The objectives of the component were to create a rural communications system in support of PRODERITH and transfer the system to farmers associations in order to promote participatory planning and appraisal by farmers; build capacity of farmers and programme staff in the production and use of communications media (e.g. video and radio); and provide programme coordination and management with feedback from the beneficiaries.
3.8.3 Who Participated:
Participants included project staff, development institutions, community groups, farmer leaders, and farmers associations.
3.8.4 Process/Institutional Mechanisms:
The process included:
Training of communication staff and community members in production and use of videos.
Production and use of videos to stimulate discussion and debate among the rural communities about their past and present situations and options for improvement; for educational purposes in rural communities; as participatory policy making tools to consult communities about development options, to show project decision makers the progress and problems in the local project areas, and to present the views of the rural communities, in order to contribute to understanding problems and finding solutions.
Use of other communication means, such as radio and low-cost media, to complement local information systems.
3.8.5 Enabling Environment/Critical Success Factors (CSFs):
Two critical factors created a favourable environment for developing a rural communications system designed to bring the views of farmers to policymakers and planners:
Lessons learned from the failure of a previous large-scale agro-industrial project in the region. The cause of the failure was attributed to top-down planning and implementation which did not take into consideration the needs and views of the local population. Consequently, it was resisted by the local communities. It was, therefore, decided that PRODERITH must involve rural communities in the design and planning stages of the programme and seek local feedback during programme implementation.
The process of decentralization taking place in Mexico favoured the development of locally-based communication systems and initiatives.
3.8.6 Constraints/Problems/Critical Failure Factors (CFFs):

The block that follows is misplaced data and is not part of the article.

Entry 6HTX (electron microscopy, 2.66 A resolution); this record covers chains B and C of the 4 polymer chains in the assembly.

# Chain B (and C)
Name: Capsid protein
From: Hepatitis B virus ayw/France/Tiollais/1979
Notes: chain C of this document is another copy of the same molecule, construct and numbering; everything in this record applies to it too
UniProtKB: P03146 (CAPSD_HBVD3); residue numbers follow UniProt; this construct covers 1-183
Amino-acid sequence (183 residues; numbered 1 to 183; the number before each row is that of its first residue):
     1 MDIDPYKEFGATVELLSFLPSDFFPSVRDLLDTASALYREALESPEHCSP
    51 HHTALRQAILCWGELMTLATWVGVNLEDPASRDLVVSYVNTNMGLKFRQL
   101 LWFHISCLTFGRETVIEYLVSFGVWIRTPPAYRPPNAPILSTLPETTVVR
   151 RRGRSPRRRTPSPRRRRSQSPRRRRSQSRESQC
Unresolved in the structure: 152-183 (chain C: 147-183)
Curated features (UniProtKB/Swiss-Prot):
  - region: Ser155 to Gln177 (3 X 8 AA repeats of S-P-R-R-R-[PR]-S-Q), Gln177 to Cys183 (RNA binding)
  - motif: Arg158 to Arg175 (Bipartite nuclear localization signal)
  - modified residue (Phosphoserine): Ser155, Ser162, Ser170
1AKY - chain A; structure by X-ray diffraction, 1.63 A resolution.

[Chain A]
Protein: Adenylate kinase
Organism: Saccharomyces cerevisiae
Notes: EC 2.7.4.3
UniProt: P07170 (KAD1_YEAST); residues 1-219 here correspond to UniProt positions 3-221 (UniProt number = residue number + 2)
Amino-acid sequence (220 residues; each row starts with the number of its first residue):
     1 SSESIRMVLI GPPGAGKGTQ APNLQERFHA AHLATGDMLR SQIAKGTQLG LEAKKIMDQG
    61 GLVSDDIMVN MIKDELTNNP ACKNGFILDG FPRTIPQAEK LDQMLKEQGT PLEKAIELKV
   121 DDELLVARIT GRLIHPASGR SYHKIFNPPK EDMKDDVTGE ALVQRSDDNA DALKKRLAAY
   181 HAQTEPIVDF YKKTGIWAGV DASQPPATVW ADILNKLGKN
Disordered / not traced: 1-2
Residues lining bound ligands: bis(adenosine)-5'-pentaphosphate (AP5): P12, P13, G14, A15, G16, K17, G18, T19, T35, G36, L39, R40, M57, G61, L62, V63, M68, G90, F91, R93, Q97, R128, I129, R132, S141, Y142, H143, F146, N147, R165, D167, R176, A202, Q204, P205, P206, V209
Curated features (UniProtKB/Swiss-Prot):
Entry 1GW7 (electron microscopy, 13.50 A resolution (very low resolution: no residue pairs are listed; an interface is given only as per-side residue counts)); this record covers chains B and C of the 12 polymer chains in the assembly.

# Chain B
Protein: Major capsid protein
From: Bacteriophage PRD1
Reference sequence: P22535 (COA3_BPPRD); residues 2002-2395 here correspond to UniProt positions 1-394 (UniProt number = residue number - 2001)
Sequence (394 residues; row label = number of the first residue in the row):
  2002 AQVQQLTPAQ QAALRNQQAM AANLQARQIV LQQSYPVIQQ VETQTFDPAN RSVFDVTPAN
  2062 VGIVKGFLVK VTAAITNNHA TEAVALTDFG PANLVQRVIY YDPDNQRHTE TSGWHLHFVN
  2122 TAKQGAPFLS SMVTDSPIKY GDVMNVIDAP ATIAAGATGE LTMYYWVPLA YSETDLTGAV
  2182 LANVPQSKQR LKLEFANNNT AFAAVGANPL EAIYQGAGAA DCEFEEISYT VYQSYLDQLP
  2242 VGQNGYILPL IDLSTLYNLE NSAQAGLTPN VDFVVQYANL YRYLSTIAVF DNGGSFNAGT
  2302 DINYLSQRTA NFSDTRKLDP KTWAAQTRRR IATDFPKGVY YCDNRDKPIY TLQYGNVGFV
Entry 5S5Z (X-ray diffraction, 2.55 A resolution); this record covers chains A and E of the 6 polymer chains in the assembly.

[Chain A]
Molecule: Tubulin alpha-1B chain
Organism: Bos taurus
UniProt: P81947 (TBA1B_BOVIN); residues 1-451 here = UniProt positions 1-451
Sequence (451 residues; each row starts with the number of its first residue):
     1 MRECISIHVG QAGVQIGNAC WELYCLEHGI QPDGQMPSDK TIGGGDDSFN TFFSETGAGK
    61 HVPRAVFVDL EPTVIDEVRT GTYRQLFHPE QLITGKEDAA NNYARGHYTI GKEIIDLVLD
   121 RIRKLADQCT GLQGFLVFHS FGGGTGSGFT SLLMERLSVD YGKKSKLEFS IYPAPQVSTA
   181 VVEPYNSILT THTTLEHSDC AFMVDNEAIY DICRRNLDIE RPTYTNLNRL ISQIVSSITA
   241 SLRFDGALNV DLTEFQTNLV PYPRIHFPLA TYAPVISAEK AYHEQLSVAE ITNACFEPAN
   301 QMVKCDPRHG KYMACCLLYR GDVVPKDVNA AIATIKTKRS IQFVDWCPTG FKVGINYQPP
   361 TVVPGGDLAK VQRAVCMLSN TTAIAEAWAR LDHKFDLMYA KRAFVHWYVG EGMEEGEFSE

The economic crisis and structural adjustment in Mexico during the 1980s threatened the success of the programme as a whole, including the rural communications component. The scaling down of personnel and funds resulted in the downsizing of the activities of the rural communications system.
The rural communication system succeeded in bringing the voices and views of farmers and their communities to the programmes technical staff, institutions, planners and policymakers. Participatory communication became part of the policy development and extension methodologies used within PRODERITH.
A communication system was established consisting of a central unit and a network of several local units capable of implementing communication campaigns.
Training in communication for development reached about 800 000 farmers.
Communication activities were undertaken to support farmers organizations and their capacity to implement local development plans.
More than 700 videos were produced on a wide range of agricultural and rural development issues and were used for:
promoting discussion and debate among rural communities;
capacity building of farmers and staff;
informing planners, policy makers and institutions about the ongoing situation of the project.
Sustainability depends on whether the democratic and participatory focus successfully applied during PRODERITH is sufficiently institutionalized and becomes a stable element of rural development.
3.8.9 Lessons Learned: